Mar 27, 2010
May 15, 2010
Where I stayed
Vigla Village Villas
. Too tired to fight it at 7:00 am (we lost another hour to time zones: we are now 10 hours ahead of you) we cut cross country for the Peloponnese. We came across many long lakes that filled valleys, going from marshy to lake to marshy again and the occasional river delta that was far larger than the river itself suggested. These were farmed and ended at the sea. All along these roads were sprinkled little 18 to 30 inch boxes that resembled churches on three foot posts stuck on the roadside. They had pictures and bottles of something inside and seemed to be remembrances for people killed on the highway. If the quantity of these speaks to the skill of the drivers we are in danger. The drivers here are are not as crazy as the Italian ones and there are far more police on the road. There may be a cause and effect relationship there. We are not yet to Athens where the driving is reportedly horrible. The fields are covered with wildflowers; tons of bright red poppies, daisy things, holllyhock, and others. There are far more birds singing all over Europe. I recall an article I read about "Where have America's songbirds gone?" and that difference is glaringly evident. Crossing a modern and beautiful bridge between mainland Greece and the Peloponnese, we start to look for a hotel even though it's only noon. We have already been driving six hours and my back was killing me when we left the boat. Bruja points us to a group of hotels on the beach 40 clicks north of Olympia, and after finding a couple not open for the season yet, and almost giving up, we find a wonderful little place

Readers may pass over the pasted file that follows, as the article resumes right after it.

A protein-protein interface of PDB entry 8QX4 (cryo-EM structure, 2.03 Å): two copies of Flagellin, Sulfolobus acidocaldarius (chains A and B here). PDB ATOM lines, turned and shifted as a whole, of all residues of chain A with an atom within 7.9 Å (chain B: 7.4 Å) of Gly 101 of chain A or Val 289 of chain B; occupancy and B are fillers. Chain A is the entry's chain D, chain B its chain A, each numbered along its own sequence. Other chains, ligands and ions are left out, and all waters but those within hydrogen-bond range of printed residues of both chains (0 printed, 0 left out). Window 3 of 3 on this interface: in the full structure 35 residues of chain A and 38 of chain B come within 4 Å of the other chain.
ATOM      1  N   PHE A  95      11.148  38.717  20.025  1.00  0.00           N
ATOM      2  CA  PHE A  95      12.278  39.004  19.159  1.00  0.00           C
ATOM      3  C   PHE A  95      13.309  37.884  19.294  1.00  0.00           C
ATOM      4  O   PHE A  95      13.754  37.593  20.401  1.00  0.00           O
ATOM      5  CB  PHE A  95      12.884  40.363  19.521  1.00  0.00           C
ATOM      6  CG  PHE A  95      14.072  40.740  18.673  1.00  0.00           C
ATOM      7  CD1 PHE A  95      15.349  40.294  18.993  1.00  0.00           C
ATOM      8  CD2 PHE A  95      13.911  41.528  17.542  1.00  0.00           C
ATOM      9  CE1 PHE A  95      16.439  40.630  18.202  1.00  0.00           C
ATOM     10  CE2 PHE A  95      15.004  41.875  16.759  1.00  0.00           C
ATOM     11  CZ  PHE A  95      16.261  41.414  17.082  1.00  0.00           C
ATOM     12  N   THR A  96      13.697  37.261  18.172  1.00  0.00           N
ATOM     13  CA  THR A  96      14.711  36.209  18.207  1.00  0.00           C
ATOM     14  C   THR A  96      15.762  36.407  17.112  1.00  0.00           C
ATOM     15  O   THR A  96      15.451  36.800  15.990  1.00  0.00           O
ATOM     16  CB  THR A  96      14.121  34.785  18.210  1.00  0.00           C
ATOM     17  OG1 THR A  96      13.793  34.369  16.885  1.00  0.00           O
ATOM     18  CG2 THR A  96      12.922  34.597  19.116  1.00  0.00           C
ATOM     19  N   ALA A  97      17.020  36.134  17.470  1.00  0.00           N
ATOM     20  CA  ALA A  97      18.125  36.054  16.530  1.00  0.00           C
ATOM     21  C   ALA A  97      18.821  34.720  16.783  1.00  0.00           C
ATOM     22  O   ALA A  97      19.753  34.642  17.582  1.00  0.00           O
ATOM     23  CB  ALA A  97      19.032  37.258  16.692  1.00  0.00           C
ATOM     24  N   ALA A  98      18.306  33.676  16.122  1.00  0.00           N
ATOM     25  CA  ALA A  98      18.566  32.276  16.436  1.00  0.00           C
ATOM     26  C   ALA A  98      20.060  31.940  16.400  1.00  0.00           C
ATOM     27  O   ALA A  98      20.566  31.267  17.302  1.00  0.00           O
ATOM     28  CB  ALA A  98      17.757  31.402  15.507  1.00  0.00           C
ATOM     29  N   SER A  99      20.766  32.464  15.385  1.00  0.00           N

. It is a series of flagstone cabins on top of a hill overlooking the Ionian Sea. Twenty foot wide flagstone paths link the cabins to the restaurant and other points. It is set in an olive orchard that has horses grazing in it. The view is excellent, and as Carol tries to inquire about a room, she inadvertantly walks into the home of the family that owns the place. The elderly lady just points to herself and says "mama" and points down the hill. A young greek man with good english tells us they are not really open yet but we can be their first customers of the year. At 60 Euros it includes free breakfast that the young man will prepare and bring to us, free WiFi (Europe says wee fee), and mama even brings us out a plate of chicken and potatoes she was preparing for her family's dinner. Almost makes up for last nights debackle.
The ferry dumped us out of it's hold onto the beach at the first light of dawn like an invader attacking Greece. As we anticipated, the alphabet here is different, so signs or anything written are useless to us. To make things worse Bruja is not liking Greece at all. We immediately make a 25 mile loop when we determined for certain that although we were going the direction she sent us, we were 180 degrees to where we should be going. Once turned correctly, we enjoyed the drive between Igoumenitsa and Parga for it's beautiful shoreline and deep blue ocean fading to a startling light green on the shore. The steep hillside falling to the ocean looked kind of like Eastern Oregon with olive trees. The beautiful coastline is surprisingly unpopulated. The vacant hillsides with California weather and million dollar views would be a real estate agents dream any place else in the world. Due to last nights ordeal, both the driver and the camera person were kind of sleepy and crabby so not many photos were taken on this leg. Reaching Parga, our attempts to find our points of interest were stymied by the alphabetic barrier and our recalcitrant GPS